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The appearance, in some online store catalogues, of the dual-core Athlon X2 3800+ processor marks a welcome new entry to the processor battles. Although not yet officially announced, the X2 3800+ is expected to have a clockspeed of 2.0Ghz and to have 2x512Kb level 2 cache. Expect it to retail for around $US350, which is about 60% of the cost of the previous low end Athlon64 X2.

With performance which exceeeds that of comparable Pentium dual-core processors, the Athlon64 X2 series has also been priced more highly. Expect to see some serious competition ahead for the entry level Pentium D 820 and 830 processors.

Dual-core processors, of course, are not the best option for all purposes. Those people who run single threaded applications such as 3D games will get no benefit, as dual-core processors generally offer lower performance in single core applications. Top of the range X2 4800+ for example only matches the single thread performance of the Athlon64 4000+. Those people running applications programs which can take advantage of multithreading, however, have much to smile about.

Edit:
AMD has now confirmed the availability of this entry level dual-core processor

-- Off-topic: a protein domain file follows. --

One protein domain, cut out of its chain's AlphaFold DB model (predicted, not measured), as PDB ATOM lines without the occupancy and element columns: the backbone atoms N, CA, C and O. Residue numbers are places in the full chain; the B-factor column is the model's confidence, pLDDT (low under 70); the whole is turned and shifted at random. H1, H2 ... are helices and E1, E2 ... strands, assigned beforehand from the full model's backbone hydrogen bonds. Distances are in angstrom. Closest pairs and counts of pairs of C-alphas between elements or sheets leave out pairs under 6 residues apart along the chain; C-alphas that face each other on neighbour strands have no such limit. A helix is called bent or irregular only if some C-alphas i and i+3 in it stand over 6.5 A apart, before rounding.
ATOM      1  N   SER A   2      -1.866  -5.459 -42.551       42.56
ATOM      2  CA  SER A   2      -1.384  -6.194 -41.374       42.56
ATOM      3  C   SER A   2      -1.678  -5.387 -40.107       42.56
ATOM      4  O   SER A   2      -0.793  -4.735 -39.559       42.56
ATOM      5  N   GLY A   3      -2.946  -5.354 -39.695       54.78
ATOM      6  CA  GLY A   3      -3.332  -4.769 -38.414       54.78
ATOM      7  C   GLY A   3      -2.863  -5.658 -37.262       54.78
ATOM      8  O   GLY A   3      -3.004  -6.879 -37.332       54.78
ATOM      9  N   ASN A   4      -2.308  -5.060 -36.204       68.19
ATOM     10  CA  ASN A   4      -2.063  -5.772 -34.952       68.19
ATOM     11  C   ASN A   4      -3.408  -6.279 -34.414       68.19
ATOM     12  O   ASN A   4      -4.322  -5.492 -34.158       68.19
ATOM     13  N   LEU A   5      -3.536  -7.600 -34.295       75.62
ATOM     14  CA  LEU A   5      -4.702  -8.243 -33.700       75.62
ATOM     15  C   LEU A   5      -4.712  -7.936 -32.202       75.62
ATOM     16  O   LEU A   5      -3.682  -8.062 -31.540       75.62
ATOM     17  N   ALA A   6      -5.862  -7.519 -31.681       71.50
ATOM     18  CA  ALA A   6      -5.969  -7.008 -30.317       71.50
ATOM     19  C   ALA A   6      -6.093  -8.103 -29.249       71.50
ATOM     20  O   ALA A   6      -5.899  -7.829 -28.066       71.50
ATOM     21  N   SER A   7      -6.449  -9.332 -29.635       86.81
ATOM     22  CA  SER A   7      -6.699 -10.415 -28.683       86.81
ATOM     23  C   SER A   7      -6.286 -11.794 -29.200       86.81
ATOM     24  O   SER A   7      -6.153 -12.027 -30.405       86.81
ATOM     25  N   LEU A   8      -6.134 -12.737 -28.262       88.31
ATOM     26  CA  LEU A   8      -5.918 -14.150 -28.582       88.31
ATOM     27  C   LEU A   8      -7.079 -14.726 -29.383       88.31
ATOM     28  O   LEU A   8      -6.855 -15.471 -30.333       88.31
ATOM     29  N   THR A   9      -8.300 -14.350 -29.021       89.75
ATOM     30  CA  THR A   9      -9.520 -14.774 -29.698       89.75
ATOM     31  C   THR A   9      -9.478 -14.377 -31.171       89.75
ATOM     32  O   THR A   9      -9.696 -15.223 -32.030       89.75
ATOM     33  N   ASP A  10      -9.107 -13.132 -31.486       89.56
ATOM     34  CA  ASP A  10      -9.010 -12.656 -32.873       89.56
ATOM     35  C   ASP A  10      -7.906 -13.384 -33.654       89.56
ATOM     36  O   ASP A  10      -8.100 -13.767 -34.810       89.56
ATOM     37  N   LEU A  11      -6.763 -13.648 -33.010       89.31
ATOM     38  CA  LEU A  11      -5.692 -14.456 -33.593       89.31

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Last Post by Catweazle
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Question:
Would the dual core processor cause any issues with licensing of certain programs that are licensed on a per-processor basis? In other words, would such programs see this as two processors? Also, what would be the advantage to existing programs (those that might not be dualcore-aware)?

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Microsoft has led the way by clearly stating that its operating systems will definitely be licensed on a 'per processor' basis rather than on a 'per core' basis. It is going to be up to software vendors to follow that lead. I'd rather suspect that software developers who do not not make their programs reflect the changing state of the PC hardware world will fall by the wayside in the face of pressure from their customers.

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